The tests used to assess animals’ temperament or personality generally consist of subjecting them to various stimuli and observing their reactions. However, the persons who are administering these tests are handicapped by the animals’ inability to provide the context of their reactions. Since the animals, in this case shelter dogs, are unable to clearly communicate their emotional state or their understanding of the test stimuli, the evaluators are limited in their ability to interpret the dogs’ reactions. Also, battery tests often fail to note or record various coping behaviors that dogs might use in response to test situations.5 For example, a dog may have resorted to “aggressive” behavior because all avoidance or distancing options were not available to them during the test. A 2020 study of in-shelter behavioral testing as a means of predicting post-adoption behavior had mixed results. Observed friendly and sociable or anxious and fearful behaviors were consistent in both environments; however, aggression, guarding, or separation anxiety were not reliably predicted.10

A white and tan terrier type dog snarling at a fake human hand during a test for resource guarding

Testing a dog for food guarding, using a fake human hand. (The Science Dog (2013)

Studies have shown that certain behaviors that are considered to be “aggressive” are often associated with the fact that the dogs are being housed in shelters, and do not necessarily manifest in home environments. One such behavior, food guarding or guarding behavior in general, is often considered to be a high impediment to adoption. Dogs exhibiting this behavior are often placed on restricted adoption or are considered dangerous and are euthanized. However, research has found that there is no correlation between guarding in the shelter and in adoptive homes, and that the majority of adoptive owners did not consider the guarding behavior to be a serious problem.11 In fact, researchers have found that removing any tests for guarding behavior did not result in injuries to shelter staff, nor did it have any relationship to the number of dogs that were returned to the shelter.12 Another behavioral test that is often performed on shelter dogs is to evaluate their reaction to dummies that represent other dogs or small children. These tests are intended to determine whether the dogs are prone to aggression responses in the presence of other dogs or are suitable for placement in homes with children. The obvious limitation of these tests is that “these devices do not smell, move or interact like real children or conspecifics and tested dogs may perceive them as social stimuli only at a distance and for the very few first seconds of interaction.”13 Essentially, observers are expected to evaluate the dogs’ social interaction with inanimate objects that provide no behavioral cues. As mentioned earlier, these tests may be useful in evaluating a dog’s reaction to a novel situation or stimulus, but do not appear to provide any information about the dog’s reaction to unfamiliar humans or other dogs.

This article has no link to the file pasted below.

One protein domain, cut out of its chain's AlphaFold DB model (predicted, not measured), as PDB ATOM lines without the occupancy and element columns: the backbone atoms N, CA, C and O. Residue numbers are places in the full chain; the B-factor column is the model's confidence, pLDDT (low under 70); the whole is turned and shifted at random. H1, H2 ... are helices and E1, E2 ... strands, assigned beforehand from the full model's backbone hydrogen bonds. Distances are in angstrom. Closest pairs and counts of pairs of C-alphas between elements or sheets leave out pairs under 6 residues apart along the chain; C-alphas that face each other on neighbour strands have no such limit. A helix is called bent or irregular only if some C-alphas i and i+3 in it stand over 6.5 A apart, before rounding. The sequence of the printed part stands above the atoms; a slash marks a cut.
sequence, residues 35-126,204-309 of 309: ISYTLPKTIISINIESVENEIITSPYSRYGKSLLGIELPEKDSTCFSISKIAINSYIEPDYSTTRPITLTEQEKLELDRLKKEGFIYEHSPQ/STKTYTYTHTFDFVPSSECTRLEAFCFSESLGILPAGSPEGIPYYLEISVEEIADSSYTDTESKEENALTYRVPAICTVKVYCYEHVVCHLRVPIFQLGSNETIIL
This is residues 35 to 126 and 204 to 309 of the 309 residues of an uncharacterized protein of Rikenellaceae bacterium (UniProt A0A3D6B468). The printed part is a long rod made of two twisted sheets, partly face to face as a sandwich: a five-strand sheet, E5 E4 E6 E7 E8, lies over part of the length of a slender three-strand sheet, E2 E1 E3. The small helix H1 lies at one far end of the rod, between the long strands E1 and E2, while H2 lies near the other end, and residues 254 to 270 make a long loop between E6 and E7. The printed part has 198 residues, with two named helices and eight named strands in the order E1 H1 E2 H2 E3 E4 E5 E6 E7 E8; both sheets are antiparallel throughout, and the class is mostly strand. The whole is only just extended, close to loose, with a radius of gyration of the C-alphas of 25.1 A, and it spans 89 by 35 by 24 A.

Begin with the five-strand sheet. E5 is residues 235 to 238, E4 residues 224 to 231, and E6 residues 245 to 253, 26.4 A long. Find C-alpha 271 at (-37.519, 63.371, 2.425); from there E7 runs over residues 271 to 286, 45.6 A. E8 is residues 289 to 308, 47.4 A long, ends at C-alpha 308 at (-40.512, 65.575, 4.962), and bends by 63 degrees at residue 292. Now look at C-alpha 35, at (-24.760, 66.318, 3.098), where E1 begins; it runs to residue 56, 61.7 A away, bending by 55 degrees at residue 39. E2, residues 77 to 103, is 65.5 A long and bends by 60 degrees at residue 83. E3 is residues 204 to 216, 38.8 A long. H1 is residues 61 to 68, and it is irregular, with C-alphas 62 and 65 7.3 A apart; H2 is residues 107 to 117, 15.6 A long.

In the absence of reliable means of testing dogs’ temperament in an unfamiliar and stressful shelter environment, it has been suggested that better results could be obtained by obtaining a detailed history of the dog upon arrival at the shelter.7 Detailed information on dogs’ behavioral history is thought to be the best indicator of their post-adoption behavior and temperament, and the best means of successfully matching them with an adoptive home. The issue then becomes how to obtain an accurate history. Shelters commonly interview dogs’ owners during the intake process; however, this can result in the shelter receiving misleading information. When surrendering their dog, owners can be less than honest about serious behavior problems in the belief that this will increase the dog’s chances of adoption.14 We must also keep in mind that surrendering a pet is an extremely emotional process for owners, during which they can feel judged or defensive about their actions and reasons for relinquishment, thus coloring their interactions with shelter staff.